March 5: Kindred by Octavia Butler
Dana, a 26-year-old black woman, is celebrating her birthday with her new husband when she is suddenly transported from modern-day California to the American South before the Civil War. Dana saves a young boy from drowning and subsequently discovers he is the son of a slaveholding plantation owner. Dana is repeatedly called back to the boy’s side whenever he is in deep trouble and spends more and more time in the slave quarters. We begin to wonder whether Dana will ever make it home to her native California. But where is home for her, really?
“One cannot finish KINDRED without feeling changed. It is a shattering work of art with much to say about love, hate, slavery, and racial dilemmas, then and now.” - SAM FRANK, LOS ANGELES HERALD EXAMINER
“Truly terrifying…A book you’ll find hard to put down.” ESSENCE
“Butler’s literary craftsmanship is superb.” - WASHINGTON POST BOOK WORLD
About the author:
Octavia Estelle Butler (June 22, 1947 – February 24, 2006) was an African-American science fiction author. A multiple recipient of both the Hugo and Nebula awards, she became in 1995 the first science-fiction writer to receive a MacArthur Fellowship.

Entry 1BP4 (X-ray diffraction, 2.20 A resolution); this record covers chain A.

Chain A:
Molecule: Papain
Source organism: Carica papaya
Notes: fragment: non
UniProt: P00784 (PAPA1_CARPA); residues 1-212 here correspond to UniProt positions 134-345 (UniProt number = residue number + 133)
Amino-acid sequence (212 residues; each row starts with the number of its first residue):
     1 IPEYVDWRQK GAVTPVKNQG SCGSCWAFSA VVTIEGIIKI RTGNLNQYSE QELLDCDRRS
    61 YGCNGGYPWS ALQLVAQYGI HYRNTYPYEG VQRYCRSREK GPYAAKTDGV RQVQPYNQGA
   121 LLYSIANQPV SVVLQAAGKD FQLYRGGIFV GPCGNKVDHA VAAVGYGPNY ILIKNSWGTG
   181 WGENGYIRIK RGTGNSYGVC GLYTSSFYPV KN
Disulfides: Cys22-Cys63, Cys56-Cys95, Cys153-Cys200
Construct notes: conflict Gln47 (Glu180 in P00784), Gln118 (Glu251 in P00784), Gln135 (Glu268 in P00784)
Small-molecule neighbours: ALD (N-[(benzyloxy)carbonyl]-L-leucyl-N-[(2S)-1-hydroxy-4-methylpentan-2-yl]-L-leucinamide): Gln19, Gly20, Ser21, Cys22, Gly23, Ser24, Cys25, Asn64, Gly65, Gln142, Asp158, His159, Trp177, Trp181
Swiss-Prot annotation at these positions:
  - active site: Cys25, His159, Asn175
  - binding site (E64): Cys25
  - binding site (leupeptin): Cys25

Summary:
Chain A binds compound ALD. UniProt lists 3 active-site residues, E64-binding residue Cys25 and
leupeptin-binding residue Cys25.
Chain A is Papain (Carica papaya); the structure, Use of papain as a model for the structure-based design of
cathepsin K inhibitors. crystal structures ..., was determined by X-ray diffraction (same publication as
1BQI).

Butler was born in Pasadena, California. After her father died, she was raised by her widowed mother. Extremely shy as a child, Octavia found an outlet at the library reading fantasy, and in writing. She began writing science fiction as a teenager, attended community college during the Black Power movement, and was encouraged to attend the Clarion Workshop, which focused on science fiction.
She soon sold her first stories and , with the publication fo Kindred in 1979, had become sufficiently successful as an author that she was able to pursue writing full-time. She won the Hugo Award in 1984 for her short story, "Speech Sounds," and in 1985, Butler's novelette "Bloodchild" won a Hugo Award, a Nebula Award, the Locus Award, and an award for best novelette from Science Fiction Chronicle.
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Upcoming books: The PC Reads volunteers have chosen the following books for the first seven months of 2020. Why not plan ahead and pick up books that we will be discussing in the next few months? Many are available at local libraries.
Apr 2 - This Tender Land by William Kent Kruger
May 7 - The Dutch House by Ann Patchett
Jun 4 - Beartown by Fredrik Backman
Jul 7 - The Storyteller's Secret by Sejal Badani